Leicester

Doctor fears Glenfield heart unit's future

Glenfield Hospital
Image caption Mr Peake fears the review may see the unit closed or scaled back

A senior consultant said he fears a review of NHS paediatric cardiac units could affect Glenfield Hospital in Leicestershire.

The NHS is reviewing 11 paediatric cardiac surgery centres in England with a view to closing some centres.

Officials want the care in fewer, larger wards to provide a higher standard of treatment for children.

But now leading doctor Giles Peake fears a specialist cardiac and respiratory service could be lost.

Medical experts have advised there should be fewer but larger centres of expertise for cardiac surgery on babies and youngsters across England.

The NHS Management Board has asked the National Specialist Commissioning Group (NSCG) to look at the way children's heart surgery services are currently provided.

The Glenfield Hospital was inspected in May. The NSCG will make its recommendations later this year before final decisions on the unit's future are taken in the spring.

But Mr Peake, who leads the children's heart care unit at Glenfield Hospital, fears that either a scaling back of services or the closure of the unit would lead to the loss of the specialist ECMO (Extra Corporeal Membrane Oxygenation) unit.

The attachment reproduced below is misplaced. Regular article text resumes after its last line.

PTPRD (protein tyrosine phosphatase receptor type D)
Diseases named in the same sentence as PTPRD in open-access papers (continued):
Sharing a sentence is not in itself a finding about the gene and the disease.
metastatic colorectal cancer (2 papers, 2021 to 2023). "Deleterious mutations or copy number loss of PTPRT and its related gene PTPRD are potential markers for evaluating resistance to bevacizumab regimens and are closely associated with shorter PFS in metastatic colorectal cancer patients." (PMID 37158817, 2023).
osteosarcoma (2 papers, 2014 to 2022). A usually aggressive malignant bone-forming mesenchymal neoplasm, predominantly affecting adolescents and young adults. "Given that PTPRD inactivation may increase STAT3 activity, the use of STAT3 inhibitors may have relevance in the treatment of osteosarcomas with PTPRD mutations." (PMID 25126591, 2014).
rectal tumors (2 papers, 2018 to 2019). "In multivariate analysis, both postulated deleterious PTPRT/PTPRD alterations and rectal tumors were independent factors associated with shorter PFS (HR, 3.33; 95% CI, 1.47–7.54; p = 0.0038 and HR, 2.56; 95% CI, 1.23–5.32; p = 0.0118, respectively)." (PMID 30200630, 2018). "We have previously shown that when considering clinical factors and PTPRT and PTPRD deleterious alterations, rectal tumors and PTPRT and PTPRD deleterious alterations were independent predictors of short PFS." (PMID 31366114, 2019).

The unit treats acute respiratory and cardiac conditions and the equipment and staff who work with children are the same team that treat adult cases.

The closure or reduction of the children's service would, Mr Peake, fears, impact on adult care as well.

He said: "We like to think of ourselves as a family and patients have often said they fell it (the unit) is like their extended family.

"So the final word here is that we're big enough to cope with difficult cases, but we're small enough to care."

Mr Peake said the team's work should be recognised for the work it has carried out and the unit allowed to carry on.

He added: "I hope that this national service that we provide will be recognised and we will be given the opportunity to carry on providing for the future."

He said there was no evidence that larger units provided better care than those already in place.

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